Within the first year of the war, the shortage of timber in United Kingdom was becoming critical, due in part to German U-boat attacks on the British merchant marine fleet. Timber had been traditionally imported from Canada, but the need for timber during wartime was even greater and precious space aboard the merchant ships gave priority to food and ammunition. Great Britain decided to harvest its own forests, many of which had been purposely planted many decades before and were now mature. A shortage of experienced woodsmen or lumberjacks resulted in Britain asking for volunteers from Canada, which sent the first large contingent, the Canadian Forestry Battalion, over in the summer of 1916. More contingents would follow and work in England, Scotland, and France.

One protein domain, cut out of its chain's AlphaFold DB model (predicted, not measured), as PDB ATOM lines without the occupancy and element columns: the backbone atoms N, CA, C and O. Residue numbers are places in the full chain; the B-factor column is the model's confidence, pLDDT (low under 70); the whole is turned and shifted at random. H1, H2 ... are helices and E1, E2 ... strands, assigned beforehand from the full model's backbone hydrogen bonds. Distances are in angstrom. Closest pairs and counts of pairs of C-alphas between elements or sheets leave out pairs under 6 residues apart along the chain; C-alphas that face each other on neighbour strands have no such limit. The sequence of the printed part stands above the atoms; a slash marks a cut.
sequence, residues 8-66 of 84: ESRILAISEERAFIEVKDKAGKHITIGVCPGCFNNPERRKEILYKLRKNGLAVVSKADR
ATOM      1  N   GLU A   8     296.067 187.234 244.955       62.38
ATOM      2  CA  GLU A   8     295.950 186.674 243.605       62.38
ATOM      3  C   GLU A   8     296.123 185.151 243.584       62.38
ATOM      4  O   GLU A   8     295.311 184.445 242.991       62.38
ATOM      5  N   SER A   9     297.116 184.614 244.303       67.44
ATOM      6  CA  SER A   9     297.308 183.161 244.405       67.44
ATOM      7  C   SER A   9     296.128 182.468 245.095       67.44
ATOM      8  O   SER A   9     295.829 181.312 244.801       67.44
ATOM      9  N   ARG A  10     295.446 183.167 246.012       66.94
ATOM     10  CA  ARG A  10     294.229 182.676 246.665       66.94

Newfoundland Premier Edward P. Morris posed the idea of raising a 500-man Newfoundland Forestry Corps during his March, 1917 visit overseas with British authorities. Discussions and details were worked out with Mayson M. Beeton, Director of Timber Supplies, a department in the War Office, who was also a director of the Anglo-Newfoundland Development (A.N.D.) Company that operated the pulp mill at Grand Falls. The Patriotic Association offered to recruit and raise “500 or more woodsmen and miners” and, in the end, the British requirements proposed to enlist Newfoundland loggers and sawmill hands into non-combatant military units for work in the United Kingdom only. Mr. William Scott, Manager of the A.N.D. Company and Mr. Albert E. Harris, General Manager of the Albert E. Reed Company at Bishop's Falls were both on the Patriotic Association Committee advising Government about all matters "forestry", including the amount and type of equipment the men would need. Both men took active part in recruiting in their mills. The wheels of government worked quickly during this time of great need and Governor Walter E. Davidson advertised for volunteers in the first week of April, 1917.